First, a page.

RYTHM IN THE BORDERLAND
Investigating sites of memory in Maříž: a mid-journey result of an ongoing piece of research.
text and graphic by Hugo Chmelař with photographs by Jack Laing Aiken
What you see here is a representation of Maříž based on my impression of the place and interviews with locals about topics such as personal history in the context of Maříž, perception of history, and places of memory.
As I am writing my bachelor thesis about sites of memory in the border village Maříž – investigating the ‘comparison of relationship to places of memory between locals and immigrants – I will share my annotation here for further explanation of this ongoing research process:
Maříž and its surroundings offer a unique landscape marked by historical events. It belongs to the area from which first the Czechs were evicted, then the Germans, and after the end of World War II, the border zone was created here, essentially leaving the town uninhabited. Restless population movements, complete emptying, and finally, after the fall of the Iron Curtain, reluctant rediscovery and resettlement. This has left a landscape marked by sediments of history and memory. The present and absent places of memory speak very loudly and create a unique atmosphere in the village.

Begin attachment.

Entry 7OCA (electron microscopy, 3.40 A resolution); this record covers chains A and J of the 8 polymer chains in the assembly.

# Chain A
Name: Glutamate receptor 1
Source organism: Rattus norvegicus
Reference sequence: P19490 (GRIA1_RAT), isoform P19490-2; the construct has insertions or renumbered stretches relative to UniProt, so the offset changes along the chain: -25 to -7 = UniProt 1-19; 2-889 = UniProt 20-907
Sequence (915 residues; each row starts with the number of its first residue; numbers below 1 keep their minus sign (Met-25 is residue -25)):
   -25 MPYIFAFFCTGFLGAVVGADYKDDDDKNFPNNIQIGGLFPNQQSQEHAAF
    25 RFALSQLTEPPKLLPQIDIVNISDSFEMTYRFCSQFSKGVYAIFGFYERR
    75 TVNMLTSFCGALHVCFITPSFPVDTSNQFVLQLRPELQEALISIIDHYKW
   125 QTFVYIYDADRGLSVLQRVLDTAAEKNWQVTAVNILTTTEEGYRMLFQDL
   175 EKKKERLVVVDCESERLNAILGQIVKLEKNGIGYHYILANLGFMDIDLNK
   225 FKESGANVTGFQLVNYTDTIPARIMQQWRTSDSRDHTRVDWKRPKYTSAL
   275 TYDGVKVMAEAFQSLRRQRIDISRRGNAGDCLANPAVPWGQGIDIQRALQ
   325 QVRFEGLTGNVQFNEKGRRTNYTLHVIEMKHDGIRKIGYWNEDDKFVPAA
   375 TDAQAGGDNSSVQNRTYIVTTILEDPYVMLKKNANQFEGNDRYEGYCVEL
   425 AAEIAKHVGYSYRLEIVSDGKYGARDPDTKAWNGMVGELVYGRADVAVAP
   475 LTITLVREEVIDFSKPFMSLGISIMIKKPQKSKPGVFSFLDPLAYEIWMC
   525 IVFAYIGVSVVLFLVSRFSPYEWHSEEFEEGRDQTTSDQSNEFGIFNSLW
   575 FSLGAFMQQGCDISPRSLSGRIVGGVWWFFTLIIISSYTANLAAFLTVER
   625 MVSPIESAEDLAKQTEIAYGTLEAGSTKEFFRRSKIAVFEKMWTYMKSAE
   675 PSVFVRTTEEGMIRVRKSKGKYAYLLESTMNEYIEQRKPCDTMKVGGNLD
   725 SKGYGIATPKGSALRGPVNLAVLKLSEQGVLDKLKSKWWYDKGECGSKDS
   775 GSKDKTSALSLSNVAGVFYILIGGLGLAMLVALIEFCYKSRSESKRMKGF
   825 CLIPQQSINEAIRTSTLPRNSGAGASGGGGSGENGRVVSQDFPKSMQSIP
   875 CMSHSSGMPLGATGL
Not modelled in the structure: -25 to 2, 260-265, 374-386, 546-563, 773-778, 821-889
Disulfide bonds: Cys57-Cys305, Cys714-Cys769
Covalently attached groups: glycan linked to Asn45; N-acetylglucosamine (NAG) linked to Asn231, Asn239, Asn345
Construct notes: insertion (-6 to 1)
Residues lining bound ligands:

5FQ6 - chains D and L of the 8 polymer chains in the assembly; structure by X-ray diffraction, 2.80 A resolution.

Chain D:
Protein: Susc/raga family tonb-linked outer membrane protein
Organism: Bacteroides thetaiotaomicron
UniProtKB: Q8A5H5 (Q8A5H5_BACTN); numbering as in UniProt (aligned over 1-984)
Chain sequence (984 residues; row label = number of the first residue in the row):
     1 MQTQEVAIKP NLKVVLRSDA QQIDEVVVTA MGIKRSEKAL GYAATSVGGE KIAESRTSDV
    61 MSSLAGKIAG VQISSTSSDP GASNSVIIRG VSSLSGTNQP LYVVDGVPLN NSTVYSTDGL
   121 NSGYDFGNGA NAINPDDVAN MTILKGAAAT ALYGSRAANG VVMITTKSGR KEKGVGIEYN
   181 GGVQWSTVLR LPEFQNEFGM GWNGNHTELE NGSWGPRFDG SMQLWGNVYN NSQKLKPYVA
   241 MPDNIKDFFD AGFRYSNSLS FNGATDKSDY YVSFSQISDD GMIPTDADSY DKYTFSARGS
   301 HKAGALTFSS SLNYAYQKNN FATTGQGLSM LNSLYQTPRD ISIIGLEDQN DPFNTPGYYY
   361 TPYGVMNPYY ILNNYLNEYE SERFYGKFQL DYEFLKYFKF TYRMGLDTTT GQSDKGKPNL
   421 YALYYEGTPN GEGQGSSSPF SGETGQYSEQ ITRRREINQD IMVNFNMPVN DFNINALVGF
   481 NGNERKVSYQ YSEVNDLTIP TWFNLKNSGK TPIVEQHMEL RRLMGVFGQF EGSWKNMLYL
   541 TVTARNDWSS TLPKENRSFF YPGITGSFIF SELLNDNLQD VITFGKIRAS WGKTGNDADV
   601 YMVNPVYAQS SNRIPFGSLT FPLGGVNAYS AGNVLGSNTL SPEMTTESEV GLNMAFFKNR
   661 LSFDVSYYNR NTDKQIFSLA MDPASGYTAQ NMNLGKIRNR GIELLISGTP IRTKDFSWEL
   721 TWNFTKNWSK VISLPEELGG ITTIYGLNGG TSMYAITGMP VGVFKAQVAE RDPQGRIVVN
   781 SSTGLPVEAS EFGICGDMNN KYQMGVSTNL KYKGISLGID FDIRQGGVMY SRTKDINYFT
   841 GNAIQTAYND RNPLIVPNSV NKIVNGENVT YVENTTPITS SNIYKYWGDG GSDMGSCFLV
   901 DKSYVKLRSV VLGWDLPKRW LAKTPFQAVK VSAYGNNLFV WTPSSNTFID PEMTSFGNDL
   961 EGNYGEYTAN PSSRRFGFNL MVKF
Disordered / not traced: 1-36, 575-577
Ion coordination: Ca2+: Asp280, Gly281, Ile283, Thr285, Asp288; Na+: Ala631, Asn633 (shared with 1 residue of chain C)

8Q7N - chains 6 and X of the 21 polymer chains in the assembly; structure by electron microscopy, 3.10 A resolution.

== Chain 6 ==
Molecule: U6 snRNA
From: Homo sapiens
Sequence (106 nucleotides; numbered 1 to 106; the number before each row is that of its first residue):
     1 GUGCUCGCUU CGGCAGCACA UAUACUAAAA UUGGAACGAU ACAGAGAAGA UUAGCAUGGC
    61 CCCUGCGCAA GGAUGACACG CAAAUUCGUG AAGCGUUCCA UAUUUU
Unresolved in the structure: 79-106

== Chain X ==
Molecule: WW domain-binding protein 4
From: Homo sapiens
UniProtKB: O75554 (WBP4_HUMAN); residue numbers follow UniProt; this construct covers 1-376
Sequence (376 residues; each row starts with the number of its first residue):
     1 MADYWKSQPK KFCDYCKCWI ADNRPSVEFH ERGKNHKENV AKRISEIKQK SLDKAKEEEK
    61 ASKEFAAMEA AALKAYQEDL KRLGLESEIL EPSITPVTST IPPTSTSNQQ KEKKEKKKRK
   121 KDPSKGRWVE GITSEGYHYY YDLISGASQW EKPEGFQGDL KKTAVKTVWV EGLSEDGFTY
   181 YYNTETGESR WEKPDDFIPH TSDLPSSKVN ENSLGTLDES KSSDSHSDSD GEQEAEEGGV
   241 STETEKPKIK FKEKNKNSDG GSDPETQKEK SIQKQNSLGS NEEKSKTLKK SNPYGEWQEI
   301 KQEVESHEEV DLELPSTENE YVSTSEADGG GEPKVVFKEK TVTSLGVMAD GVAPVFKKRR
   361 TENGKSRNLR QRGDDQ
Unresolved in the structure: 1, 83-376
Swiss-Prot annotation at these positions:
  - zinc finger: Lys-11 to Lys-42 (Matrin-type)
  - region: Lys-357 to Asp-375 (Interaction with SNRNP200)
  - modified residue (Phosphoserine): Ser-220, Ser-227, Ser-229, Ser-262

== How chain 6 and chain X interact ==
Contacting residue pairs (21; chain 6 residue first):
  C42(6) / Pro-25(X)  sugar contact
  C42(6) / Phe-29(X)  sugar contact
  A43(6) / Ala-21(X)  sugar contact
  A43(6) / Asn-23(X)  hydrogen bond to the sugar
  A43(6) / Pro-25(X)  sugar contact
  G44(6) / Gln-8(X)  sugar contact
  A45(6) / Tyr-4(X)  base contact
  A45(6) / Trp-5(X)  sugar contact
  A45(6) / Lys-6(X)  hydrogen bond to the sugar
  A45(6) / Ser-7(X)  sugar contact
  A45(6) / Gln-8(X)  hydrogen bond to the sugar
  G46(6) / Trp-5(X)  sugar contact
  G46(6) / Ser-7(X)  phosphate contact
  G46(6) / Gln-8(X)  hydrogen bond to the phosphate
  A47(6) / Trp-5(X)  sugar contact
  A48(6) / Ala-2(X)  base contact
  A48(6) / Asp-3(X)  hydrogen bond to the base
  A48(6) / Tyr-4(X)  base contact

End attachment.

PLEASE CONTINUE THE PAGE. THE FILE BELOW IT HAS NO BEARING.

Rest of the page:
In my initial research, I identified three distinct groups and one subgroup of residents arriving after 1989; the locals who moved to Maříž from nearby Slavonice; the new residents; and lastly a subset of new residents with migration experience - i.e. emigration from communist Czechoslovakia and the subgroup of cottagers.
The aim of my research will be to map the emotional connections and forms of remembering and the use of local sites of memory. I will attempt to record their perspectives in detail and then compare them.
My hypothesis is that I expect more or less the same recollection to be associated with sites of memory linked to the major global events of the oppression of communism and Nazism, as this is the place where the curtain itself passed through, with the bunkers in the vicinity. I also expect that remembering these places will be more emotive regardless of locality, but the experience – either directly or indirectly – of the events in question will be more determinant, hence the subgroup with migration experience.
I expect a factual knowledge of older significant sites (Marienbad, crosses by the road) for all groups, but a deeper sentimental experience for local residents. I also need to consider the new places of memory (museum, art interventions, Maříž ceramics) for which I currently have no expectations.